It seems that no matter how the credible and persuasive the experimental evidence, there is no replacement for personal experience. After innumerable experiences outside and inside the body, non-physical reality is self-evident for this author, hundreds of colleagues, and many thousands throughout the world. As they say, proof is in the pudding. Have your own experiences!

Greta Christina

For the eighty billionth time, Dwayne: Please provide links to the research you keep citing. If we can't see the research you're talking about, we can't be expected to respond to it. We can't evaluate whether it's credible: whether the testing conditions were rigorously controlled, whether double blinding and placebo controls were in place, whether there was any way for conscious or unconscious cheating to take place, whether the tests were replicated, etc. I have, in this piece, provided multiple links to careful research that contradicts every one of your claims. You have not said anything to indicate that you have bothered to even check these links -- and you keep citing "research" that we can't look at and critique for ourselves.

I have now asked you this again and again and again. Please do not waste my time, and the time of my other readers, by repeatedly citing and referring to "research" that you won't show us.

As for this:

It seems that no matter how the credible and persuasive the experimental evidence, there is no replacement for personal experience. After innumerable experiences outside and inside the body, non-physical reality is self-evident for this author, hundreds of colleagues, and many thousands throughout the world. As they say, proof is in the pudding. Have your own experiences!

This, more than just about anything else you've said, makes me realize that debating with you is almost certainly a complete waste of time.

Do you really not understand how deeply biased personal intuition and experience is? Do you really not know about the countless cognitive errors and biases that it's subject to? Do you really not understand that the whole freaking point of the scientific method is to filter out these errors and biases, to the best of our ability? Do you really not understand that the whole point of the scientific method is that it's way too easy to fool ourselves into thinking that whatever we already think, or whatever we most want to think -- so we have to be scrupulously careful, and jump through dozens of hoops that are specifically designed to make sure we aren't doing that?

If you're just going to say, "My experience trumps everything," no matter what good, solid, carefully gathered, rigorously tested evidence is presented to you showing that the conclusions you've drawn from your experiences are mistaken... why on earth should anybody waste their time debating with you?

Dwayne

WOW, WOW, WOW, Anger, Anger.
Anyway here is the prove that you asked for, I can't send you the journals because I this is from my school library :
Summary and review of further papers related to material suggestive of quantum coherence in living matter

1.) Coherent spin transfers between molecularly bridged quantum dots - Ouyang M. & Awschalom, D. - Hameroff has suggested this as a method of sustaining coherence in microtubules.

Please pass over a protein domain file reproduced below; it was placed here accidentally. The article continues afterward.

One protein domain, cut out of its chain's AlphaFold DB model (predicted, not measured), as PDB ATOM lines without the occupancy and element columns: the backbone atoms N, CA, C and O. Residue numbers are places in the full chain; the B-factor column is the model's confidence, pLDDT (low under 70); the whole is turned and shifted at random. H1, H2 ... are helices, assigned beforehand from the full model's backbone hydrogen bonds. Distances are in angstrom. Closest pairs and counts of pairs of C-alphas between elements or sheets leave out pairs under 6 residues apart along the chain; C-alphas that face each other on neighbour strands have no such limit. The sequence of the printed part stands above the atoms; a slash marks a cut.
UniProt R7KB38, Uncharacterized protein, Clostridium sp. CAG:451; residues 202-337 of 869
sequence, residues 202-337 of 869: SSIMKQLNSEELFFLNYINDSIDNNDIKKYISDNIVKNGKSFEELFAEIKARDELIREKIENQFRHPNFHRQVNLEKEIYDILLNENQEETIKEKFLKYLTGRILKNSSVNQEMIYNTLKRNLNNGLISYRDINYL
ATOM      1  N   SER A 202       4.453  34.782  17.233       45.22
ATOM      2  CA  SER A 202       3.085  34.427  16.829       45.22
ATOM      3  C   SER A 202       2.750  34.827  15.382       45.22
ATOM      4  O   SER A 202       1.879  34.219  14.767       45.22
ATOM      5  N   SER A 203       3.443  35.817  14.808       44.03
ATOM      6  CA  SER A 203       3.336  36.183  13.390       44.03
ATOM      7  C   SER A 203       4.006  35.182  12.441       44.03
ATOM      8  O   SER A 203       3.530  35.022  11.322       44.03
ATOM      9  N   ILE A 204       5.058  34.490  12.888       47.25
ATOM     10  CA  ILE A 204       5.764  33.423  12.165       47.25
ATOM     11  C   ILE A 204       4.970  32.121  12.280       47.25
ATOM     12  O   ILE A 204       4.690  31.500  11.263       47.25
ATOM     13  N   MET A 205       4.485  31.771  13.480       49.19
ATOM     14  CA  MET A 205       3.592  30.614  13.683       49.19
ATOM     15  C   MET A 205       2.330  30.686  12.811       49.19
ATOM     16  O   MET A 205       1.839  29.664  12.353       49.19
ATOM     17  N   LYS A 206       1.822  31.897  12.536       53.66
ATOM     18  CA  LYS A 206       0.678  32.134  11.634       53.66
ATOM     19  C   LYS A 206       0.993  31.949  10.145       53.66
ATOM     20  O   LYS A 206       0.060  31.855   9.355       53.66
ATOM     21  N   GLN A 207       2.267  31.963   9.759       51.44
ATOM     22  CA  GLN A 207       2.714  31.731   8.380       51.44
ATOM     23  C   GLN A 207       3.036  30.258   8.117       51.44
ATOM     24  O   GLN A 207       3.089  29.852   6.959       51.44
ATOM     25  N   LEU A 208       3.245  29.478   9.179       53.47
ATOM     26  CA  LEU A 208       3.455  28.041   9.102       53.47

2.) Memory depends on the cytoskeleton, but is it quantum? - Andreas Mershin & Dimitri Nanapoulos - Experiments demonstrating the involvement of microtubules in memory

3.) Evidence for coherent proton tunnelling in a hydrogen bond network - Horsewill et al

4.) New insights into enzyme catalysis - Scrutton et al

5.) Quantum afterlife: a way for quantum benefits to survive after entanglement ends - Based on Seth Lloyd

6.) Whole Brain - based on Raphael Gaillard - Evidence relative to consciousness and synchronistic activity in the brain

7.) Quantum entanglement in photosynthetic light harvesting complexes - Sarovar et al - Further evidence of quantum coherence and entanglement in biological systems.

8.) Coherence dynamics in photosynthesis: Protein protection of excitonic coherence - Lee, H. et al - Further evidence for quantum coherence in biological tissue

9.) Coherent intrachain energy migration in a conjugated polymer at room temperature - Elisabetta Collini & Gregory Scholes - Extension of the concept of protein protection developed by Engel et al.


Greta Christina

And once again, Dwayne: Without links, I have no way of knowing what these papers say, or whether they actually support your claims, much less whether their methodology and logic are valid.

And also once again: Since you have already admitted that you think personal experience trumps credible and persuasive experimental evidence, why on earth should anyone take seriously your claims of scientific support for your beliefs... or indeed bother debating with you at all?

Dwayne

Ok then Greta, thanks for your time

John

Congratulations Brother Dwayne, I am really impressed with your research. This just proves my point, whenever a hardcore materialist is faced with something that is against their world view, suddenly they raise the bars for the evidence presented. It's funny, you gave us peer reviewed journals, if only she took some time to go to google scholar to check them out herself. Don't waste your time with these hard core skeptics Dwayne, as you know life is eternal, death is just a horizon, relax your clutch on life, there is simply no such thing as Death. What we call death is moving from one frequency of existence to another. Greta keeps saying the Physical Universe is all there is and there is so much too it, what I am saying is that the physical world is such a small portion of reality. Greta and all the other hard core skeptics will understand that someday. God Bless you brother Dwayne.